Monday, July 29, 2013

Investing/Stock Market: Perspectives For Generation Y

(Drivebycuriosity) - Generation Y is afraid of the stock market. Many people who are born in the 1980s and 1990s feel uncomfortable with stocks and are holding a lot of their money in cash, says a recent study (marketwatch). According to this study this group also is skeptical about their retirement even this is far away.

The sepsis against stocks is understandable after the stock market crashes in 2001 and 2008, but it is a great mistake. Generation Y has a lot of time! Those who are born in the 1980s and later have at least 30 years till the begin of their retirement and they could calculate with a remaining life span of around 50 years and more.

History shows that people who invest in stocks over those long periods got highly rewarded. The development of the Dow Jones - as a long-time gauge for the stock market - shows that crashes don´t matter much if you calculate with time periods of 30 years and more (

30 years ago, in the year 1983, the Dow was around 1,200 points, since then the barometer climbed to 15,521 ( Hence a stock investment 30 years ago multiplied almost with the factor 13, a gain of around 1,200%, even including the crashes of this century. Other 30 year periods also brought solid gains. Even when someone was so unfortunate to invest shortly before the Wall Street crash of 1929 - as the Dow reached a temporary peak of 380 -, he almost could double this investment because 30 years later the Dow had climbed to 630 points.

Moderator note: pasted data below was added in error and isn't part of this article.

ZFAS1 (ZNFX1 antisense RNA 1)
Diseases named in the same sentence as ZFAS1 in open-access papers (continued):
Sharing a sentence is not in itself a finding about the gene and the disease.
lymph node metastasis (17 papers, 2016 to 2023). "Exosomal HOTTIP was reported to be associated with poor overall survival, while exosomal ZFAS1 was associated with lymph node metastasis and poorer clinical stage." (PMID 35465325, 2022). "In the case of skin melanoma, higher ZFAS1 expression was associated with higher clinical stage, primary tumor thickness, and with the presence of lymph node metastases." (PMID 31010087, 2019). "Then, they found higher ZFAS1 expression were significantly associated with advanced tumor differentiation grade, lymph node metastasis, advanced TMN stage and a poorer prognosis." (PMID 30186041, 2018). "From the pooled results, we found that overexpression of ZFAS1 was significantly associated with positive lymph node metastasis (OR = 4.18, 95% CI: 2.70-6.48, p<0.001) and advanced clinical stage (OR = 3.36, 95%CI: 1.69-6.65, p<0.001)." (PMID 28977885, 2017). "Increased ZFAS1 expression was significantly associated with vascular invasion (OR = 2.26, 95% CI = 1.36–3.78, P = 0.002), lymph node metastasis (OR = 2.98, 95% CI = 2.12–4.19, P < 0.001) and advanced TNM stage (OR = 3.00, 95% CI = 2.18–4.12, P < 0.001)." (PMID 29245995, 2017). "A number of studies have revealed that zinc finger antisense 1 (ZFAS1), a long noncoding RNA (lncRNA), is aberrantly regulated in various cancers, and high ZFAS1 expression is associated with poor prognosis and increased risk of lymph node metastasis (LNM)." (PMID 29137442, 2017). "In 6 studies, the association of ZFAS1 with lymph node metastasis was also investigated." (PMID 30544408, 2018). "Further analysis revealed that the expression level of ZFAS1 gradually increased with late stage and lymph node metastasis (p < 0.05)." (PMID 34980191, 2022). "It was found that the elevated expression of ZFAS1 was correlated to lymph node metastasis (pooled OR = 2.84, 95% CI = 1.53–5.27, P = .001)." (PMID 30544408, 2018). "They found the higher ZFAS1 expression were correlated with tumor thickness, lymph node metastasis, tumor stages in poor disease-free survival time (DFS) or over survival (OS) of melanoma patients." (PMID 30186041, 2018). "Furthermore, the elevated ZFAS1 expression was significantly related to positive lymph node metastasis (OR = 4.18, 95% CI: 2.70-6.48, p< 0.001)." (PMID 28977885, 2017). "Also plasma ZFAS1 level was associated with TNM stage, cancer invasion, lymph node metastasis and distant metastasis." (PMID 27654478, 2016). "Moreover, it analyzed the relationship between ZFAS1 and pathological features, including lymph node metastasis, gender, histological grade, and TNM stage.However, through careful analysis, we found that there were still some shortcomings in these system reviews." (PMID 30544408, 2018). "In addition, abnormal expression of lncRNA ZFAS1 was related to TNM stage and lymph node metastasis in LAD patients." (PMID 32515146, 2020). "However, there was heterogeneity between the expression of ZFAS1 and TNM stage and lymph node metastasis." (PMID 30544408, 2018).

Since its inauguration the Dow has been rising around 7% a year on average, rain or shine. Every crash and bear market (years of falling stock prices) have been erased.  If someone invests $1.000 with a yearly interest rate (stock market gain) of 7% his investment will climb in 30 years to $7.600 - thanks to the interest compound effect (calculator). There is no reason that the future will be different because of rising productivity (technological progress) and the catching-up process of the emerging markets.

Investors who buy regularly stocks for their retirement or to build wealth for the long term, maybe every month a certain part of their income, don´t have to worry about the short term fluctuations of the stock market. In this case they could buy at temporary highs, like 14.000 Dow points in October 2007, but also at temporary lows, like 6.600 Dow points in March 2009. Hence buying stocks regularly and consistently leads to average prices between the temporary extremes.

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